How to test controllers in angularjs

A test for a controller follows similar a pattern to the one for a service. Let’s have a look at the fragment of the ProjectsEditCtrl controller from the sample application. This controller in question is responsible for the editing projects in the administration part of the application. Here we are going to test methods of the controller responsible for adding and removing project’s team members:

angular.module('admin-projects', [])
  .controller('ProjectsEditCtrl', function($scope, project) {

    $scope.project = project;

    $scope.removeTeamMember = function(teamMember) {
      var idx = $scope.project.teamMembers.indexOf(teamMember);
      if(idx >= 0) {
        $scope.project.teamMembers.splice(idx, 1);
      }
    };

    //other methods of the controller
  });

The logic of the presented controllers is not complex and will let us to focus on the test itself:

describe('ProjectsEditCtrl tests', function () {

  var $scope;
  beforeEach(module('admin-projects'));
  beforeEach(inject(function ($rootScope) {
    $scope = $rootScope.$new();
  }));

  it('should remove an existing team member', inject(function ($controller) {

    var teamMember = {};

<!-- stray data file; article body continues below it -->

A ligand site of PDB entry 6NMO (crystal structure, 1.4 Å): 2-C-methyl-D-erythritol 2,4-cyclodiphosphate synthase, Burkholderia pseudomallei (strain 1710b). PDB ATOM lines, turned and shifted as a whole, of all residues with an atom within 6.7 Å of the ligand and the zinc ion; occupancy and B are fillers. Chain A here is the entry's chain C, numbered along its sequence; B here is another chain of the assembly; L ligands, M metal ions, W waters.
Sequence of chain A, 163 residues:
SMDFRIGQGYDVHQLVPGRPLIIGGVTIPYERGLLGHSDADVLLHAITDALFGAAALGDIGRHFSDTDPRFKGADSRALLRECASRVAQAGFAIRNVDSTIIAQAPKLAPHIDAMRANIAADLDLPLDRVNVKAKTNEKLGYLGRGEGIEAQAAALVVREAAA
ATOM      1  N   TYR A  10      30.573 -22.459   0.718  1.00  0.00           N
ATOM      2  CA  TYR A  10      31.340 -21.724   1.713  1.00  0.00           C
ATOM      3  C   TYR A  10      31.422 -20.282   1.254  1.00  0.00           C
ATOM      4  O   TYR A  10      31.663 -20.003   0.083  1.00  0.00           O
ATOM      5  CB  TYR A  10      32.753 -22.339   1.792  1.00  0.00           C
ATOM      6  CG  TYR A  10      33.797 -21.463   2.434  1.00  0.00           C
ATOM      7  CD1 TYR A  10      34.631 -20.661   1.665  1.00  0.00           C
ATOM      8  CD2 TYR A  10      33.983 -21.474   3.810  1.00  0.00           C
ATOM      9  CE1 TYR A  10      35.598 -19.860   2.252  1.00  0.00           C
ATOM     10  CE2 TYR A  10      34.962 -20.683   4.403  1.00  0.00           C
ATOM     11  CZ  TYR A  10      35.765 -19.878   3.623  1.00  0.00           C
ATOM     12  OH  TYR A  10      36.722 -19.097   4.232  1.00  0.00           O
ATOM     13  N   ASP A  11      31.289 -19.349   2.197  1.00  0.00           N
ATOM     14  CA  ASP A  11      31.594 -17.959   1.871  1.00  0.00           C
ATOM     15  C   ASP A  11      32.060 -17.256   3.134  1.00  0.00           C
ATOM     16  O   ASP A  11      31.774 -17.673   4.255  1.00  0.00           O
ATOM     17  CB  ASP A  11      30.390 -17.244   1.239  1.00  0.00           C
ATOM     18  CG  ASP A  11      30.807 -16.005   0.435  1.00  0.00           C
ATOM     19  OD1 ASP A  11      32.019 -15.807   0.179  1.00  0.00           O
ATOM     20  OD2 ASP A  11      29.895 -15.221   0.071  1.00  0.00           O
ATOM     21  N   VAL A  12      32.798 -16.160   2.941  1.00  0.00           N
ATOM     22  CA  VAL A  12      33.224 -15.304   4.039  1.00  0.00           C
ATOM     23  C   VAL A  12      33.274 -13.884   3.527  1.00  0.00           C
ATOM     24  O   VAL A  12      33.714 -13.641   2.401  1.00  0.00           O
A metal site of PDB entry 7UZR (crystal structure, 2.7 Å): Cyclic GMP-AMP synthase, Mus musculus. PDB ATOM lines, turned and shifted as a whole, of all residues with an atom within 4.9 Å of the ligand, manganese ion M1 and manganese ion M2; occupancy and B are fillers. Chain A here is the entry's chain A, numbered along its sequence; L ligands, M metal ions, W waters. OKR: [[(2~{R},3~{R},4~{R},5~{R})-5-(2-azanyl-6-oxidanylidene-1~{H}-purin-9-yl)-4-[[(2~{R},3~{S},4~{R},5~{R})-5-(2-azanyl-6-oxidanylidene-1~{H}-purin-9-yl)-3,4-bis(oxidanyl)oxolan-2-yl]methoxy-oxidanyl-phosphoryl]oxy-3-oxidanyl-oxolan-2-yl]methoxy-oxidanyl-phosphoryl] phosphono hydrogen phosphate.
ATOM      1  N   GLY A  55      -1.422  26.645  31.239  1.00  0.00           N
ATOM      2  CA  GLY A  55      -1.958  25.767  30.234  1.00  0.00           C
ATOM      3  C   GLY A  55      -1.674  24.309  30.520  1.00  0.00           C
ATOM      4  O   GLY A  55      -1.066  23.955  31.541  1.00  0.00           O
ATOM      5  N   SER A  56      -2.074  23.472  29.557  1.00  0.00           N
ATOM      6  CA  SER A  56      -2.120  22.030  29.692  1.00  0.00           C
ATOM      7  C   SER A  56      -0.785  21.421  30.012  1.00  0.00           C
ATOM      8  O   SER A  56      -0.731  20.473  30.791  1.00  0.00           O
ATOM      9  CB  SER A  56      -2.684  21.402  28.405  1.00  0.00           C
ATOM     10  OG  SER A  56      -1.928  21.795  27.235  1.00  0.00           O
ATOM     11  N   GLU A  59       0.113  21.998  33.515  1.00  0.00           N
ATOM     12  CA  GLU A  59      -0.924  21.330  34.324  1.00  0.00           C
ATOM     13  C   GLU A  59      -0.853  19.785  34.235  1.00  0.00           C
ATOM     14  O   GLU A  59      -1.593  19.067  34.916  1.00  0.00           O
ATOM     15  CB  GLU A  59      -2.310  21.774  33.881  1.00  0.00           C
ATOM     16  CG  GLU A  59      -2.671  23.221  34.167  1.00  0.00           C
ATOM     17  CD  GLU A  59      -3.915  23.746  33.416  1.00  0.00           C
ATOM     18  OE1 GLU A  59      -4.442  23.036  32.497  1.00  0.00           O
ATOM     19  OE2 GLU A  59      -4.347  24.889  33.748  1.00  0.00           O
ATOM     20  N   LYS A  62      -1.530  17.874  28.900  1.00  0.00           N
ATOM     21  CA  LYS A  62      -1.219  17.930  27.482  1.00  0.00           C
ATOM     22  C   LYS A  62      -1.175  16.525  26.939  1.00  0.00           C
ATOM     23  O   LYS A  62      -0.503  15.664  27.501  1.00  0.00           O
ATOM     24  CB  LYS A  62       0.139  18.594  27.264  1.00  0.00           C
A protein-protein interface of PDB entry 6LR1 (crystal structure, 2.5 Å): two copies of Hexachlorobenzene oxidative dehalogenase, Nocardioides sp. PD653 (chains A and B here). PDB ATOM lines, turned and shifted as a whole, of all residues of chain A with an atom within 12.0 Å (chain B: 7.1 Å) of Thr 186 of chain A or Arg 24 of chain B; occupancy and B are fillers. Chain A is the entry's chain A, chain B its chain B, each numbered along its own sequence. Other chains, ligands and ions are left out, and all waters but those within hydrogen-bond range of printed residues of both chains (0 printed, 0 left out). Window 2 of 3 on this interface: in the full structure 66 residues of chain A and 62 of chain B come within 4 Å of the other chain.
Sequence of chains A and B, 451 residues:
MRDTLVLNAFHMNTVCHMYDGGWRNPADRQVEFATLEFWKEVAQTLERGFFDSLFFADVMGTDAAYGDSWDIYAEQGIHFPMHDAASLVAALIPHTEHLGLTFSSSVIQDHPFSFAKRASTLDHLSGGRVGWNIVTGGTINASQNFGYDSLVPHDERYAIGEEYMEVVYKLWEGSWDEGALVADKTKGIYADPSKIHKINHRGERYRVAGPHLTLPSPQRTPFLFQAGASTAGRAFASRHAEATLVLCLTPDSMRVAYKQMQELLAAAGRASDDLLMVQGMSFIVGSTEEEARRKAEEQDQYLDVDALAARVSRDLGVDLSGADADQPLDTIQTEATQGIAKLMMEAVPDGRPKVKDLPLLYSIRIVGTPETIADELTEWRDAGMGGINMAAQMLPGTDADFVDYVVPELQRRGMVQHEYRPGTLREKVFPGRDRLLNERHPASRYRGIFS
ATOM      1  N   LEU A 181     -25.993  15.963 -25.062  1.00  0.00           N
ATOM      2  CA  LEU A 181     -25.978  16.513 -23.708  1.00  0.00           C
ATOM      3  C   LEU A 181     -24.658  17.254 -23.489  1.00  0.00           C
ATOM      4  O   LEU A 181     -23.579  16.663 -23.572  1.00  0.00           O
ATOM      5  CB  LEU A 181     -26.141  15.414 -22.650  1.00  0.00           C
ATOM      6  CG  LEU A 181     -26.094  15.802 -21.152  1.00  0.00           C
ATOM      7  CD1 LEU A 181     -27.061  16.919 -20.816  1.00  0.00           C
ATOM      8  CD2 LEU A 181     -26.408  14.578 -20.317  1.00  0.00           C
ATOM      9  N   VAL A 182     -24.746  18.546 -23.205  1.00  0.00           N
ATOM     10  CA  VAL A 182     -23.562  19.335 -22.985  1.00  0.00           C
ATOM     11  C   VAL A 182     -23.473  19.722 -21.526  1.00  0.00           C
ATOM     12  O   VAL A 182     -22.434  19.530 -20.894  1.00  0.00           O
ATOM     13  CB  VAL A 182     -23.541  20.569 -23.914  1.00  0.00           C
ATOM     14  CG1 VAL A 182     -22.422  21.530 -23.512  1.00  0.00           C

$controller('ProjectsEditCtrl', {
      $scope: $scope,
      project: {
        teamMembers: [teamMember]
      }
    });

    //verify the initial setup
    expect($scope.project.teamMembers).toEqual([teamMember]);

    //execute and verify results
    $scope.removeTeamMember(teamMember);
    expect($scope.project.teamMembers).toEqual([]);
  }));
});

The removeTeamMember method that we want to test here will be defined on a $scope and it is the ProjectsEditCtrl controller that defines this method. To effectively test the removeTeamMember method we need to create a new scope, a new instance of the ProjectsEditCtrl controller and link the two together. Essentially we need to manually do the job of the ng-controller directive.

Let’s turn our attention to the beforeEach section for one more moment, as there are interesting things going on in there. Firstly we are getting access to the $rootScope service and creating a new $scope instance ($scope.$new()). We do so to simulate what would happen in a running application, where the ng-controller directive would create a new scope.

To create an instance of the controller we can use the $controller service (please notice how the inject function can be placed on the beforeEach section as well as on the it level).

Note

Look how easy it is to specify controller’s constructor arguments while invoking the $controller service. This is dependency injection at its best; we can provide both a fake scope and test data to exercise controller’s implementation in complete isolation.

Deven Rathore

Deven is an Entrepreneur, and Full-stack developer, Constantly learning and experiencing new things. He currently runs CodeSource.io and Dunebook.com.

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Deven Rathore

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